After a car accident, you just want your injuries to heal, your car to get fixed, and your life to get back to normal—preferably without making too big of a dent in your bank account. The accident wasn’t even your fault, so why should you have to foot the bill? Who’s paying the bills while you’re trying to get back on your feet?
That’s when that settlement offer from the other driver’s insurance company looks the most tempting. After all, it’s instant money, and it’ll get those bill collectors off of your back. But the settlement offer will likely be far less than you need or deserve.
If you take the money now, you’re ONLY covered for now. You may be able to cover current bills, but you have to imagine what future bills your condition might send your way. You may have to take time off work to recuperate and need something to make up for your lost wages, or you might have long-term conditions that haven’t been diagnosed yet that will require years of treatment. Physical or emotional therapy may be necessary to cope with the trauma your body and mind have gone through.
So you wait. You dig your heels in, you tell the other driver’s insurance company to get lost, and you wait until you have a better grasp of your condition before even entertaining another settlement offer. While you wait and fight and heal, the bills pile up. The question remains: Who is paying for this?
Out of Pocket
If you can afford it, you can pay some of your own medical bills out of pocket. This is better than accepting a small settlement offer because you may be reimbursed later once your fair, larger settlement is finalized.
Initially, your health insurance company might cover some or all of the costs of your treatment. You may receive help from:
- Employer-related health coverage
- Individual health policy
The insurance company will honor their obligation and pay for your medical bills now, but since another party’s negligence caused their costs and not you, the company will want to recover the money they’ve paid on your behalf. If you receive a settlement, your health or auto insurance company may get their money back through a lien, a legal claim the company puts on your settlement money to make sure they get reimbursed. Some doctors will treat you on the promise of getting paid later through a lien.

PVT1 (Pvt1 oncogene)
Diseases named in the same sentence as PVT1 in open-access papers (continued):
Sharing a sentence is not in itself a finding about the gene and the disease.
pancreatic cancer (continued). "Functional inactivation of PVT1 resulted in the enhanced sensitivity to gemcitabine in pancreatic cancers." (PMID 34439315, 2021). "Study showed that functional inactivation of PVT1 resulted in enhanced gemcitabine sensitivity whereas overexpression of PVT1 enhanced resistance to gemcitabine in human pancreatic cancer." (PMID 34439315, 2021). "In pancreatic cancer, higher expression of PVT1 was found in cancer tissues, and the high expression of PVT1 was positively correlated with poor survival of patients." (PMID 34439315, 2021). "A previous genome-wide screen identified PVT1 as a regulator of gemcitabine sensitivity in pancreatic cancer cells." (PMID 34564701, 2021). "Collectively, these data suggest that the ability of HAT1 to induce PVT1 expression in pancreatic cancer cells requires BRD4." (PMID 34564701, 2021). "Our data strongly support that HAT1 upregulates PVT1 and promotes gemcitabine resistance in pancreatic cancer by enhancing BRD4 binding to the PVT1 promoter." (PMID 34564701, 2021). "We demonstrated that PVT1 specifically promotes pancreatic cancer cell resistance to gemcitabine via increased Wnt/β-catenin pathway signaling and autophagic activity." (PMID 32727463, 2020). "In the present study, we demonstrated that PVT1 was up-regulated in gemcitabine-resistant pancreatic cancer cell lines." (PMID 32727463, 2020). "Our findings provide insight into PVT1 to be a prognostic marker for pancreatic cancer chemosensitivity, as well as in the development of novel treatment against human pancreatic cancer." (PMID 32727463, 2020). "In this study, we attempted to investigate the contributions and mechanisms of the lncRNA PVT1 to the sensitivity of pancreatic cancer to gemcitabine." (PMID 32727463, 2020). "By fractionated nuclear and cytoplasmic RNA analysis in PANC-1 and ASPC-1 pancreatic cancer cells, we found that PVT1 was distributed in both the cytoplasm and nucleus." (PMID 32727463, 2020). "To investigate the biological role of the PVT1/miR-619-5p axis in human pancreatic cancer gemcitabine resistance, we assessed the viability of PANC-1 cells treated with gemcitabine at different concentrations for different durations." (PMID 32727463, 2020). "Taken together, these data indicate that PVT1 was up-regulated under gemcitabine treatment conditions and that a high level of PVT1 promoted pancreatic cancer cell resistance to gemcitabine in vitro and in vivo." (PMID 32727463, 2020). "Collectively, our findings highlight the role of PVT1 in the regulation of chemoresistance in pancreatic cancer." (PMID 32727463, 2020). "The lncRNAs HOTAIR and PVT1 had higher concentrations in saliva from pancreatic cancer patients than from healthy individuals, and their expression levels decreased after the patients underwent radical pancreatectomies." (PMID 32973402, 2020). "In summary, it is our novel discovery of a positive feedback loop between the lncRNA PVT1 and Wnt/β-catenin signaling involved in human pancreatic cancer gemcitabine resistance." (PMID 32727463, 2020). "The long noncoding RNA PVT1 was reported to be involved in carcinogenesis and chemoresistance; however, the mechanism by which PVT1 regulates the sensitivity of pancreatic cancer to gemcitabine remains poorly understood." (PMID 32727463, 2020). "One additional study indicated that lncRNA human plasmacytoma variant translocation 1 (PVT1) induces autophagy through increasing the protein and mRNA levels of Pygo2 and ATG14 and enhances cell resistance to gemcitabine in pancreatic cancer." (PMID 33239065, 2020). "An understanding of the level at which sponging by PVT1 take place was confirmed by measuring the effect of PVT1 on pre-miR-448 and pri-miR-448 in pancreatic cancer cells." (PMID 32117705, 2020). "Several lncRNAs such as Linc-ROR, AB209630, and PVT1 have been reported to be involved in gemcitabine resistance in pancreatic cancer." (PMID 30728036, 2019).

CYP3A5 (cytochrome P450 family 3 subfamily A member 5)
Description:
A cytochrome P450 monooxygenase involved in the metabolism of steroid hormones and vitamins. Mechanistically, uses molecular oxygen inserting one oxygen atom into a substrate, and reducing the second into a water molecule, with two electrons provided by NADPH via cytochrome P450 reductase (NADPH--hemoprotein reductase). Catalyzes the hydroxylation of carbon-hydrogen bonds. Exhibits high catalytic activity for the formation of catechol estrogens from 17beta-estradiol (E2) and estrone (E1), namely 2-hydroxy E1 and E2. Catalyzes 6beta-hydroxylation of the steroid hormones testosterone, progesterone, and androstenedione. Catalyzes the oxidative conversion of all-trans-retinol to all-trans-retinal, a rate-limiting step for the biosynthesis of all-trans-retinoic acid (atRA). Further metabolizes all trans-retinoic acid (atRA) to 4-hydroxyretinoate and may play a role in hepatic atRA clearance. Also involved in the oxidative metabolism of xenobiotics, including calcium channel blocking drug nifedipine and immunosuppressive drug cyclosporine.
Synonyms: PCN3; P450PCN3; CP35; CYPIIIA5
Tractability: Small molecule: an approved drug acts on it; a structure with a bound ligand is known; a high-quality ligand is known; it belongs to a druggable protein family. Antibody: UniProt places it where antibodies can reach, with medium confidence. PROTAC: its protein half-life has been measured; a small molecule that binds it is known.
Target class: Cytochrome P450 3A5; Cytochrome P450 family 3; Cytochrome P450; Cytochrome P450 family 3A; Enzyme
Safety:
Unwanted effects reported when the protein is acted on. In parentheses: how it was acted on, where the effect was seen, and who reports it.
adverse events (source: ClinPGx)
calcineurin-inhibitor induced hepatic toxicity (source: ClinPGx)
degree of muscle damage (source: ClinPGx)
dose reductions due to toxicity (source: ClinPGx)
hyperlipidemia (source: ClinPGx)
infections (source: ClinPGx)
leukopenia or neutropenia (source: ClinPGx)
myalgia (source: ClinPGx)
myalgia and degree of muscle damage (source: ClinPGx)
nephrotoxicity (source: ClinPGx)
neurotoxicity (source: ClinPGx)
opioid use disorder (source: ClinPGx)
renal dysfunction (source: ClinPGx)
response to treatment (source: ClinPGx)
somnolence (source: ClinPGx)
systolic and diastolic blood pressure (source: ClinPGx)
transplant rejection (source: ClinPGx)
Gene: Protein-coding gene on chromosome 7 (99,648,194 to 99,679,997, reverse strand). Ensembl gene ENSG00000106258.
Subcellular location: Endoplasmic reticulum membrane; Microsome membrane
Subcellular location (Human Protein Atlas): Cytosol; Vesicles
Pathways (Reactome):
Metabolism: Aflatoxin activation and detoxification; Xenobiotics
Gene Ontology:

Having a Helpful Attorney
Dealing with another driver’s insurance company, as well as your own car and health insurance, can be a hassle. Working with an attorney can certainly go a long way toward alleviating that stress. Lawyers experienced in handling car accident cases know what works and what doesn’t. What tasks does a personal injury attorney handle on behalf of a client who has been in an accident?
- Communicating with the other driver’s insurance company
- Obtaining necessary evidence of liability (by interviewing witnesses, checking the police report, etc.)
- Organizing medical records and bills
- Communicating with healthcare providers
- Organizing and presenting evidence to prove liability
- Negotiating with health, disability, or workers’ compensation insurers to reduce liens
- Negotiating with adjusters
An attorney can also help you avoid making mistakes such as waiving your right to subrogation. The at-fault driver’s insurance company may try to get you to sign off on a “waiver of subrogation” so your insurance company can’t get reimbursed for money it has paid out to you. If your insurer finds out that you’ve waived subrogation after the accident, they may refuse to pay your claim. Most people don’t know what “subrogation” even means, let alone what they’re agreeing to if they sign a waiver. An attorney would be able to keep you from making such a disastrous mistake.
Once the at-fault party’s insurer makes a settlement offer, your attorney can analyze the offer to see if it’s fair and if it will be enough to cover your costs. If you agree to the settlement, the insurance company is obligated to pay it out in full within a pre-determined period of time, at the risk of incurring interest charges. When the check clears, the attorney will deal with any of your existing liens, which may come from:
- Healthcare providers
- Health insurance companies
Your personal injury attorney will now keep his or her agreed-upon portion of the money, and will then issue the remainder to you via check. Your liens and attorney fees have been taken care of before the money even reaches you. Now you have everything you need to pay any medical bills you originally paid for out of pocket.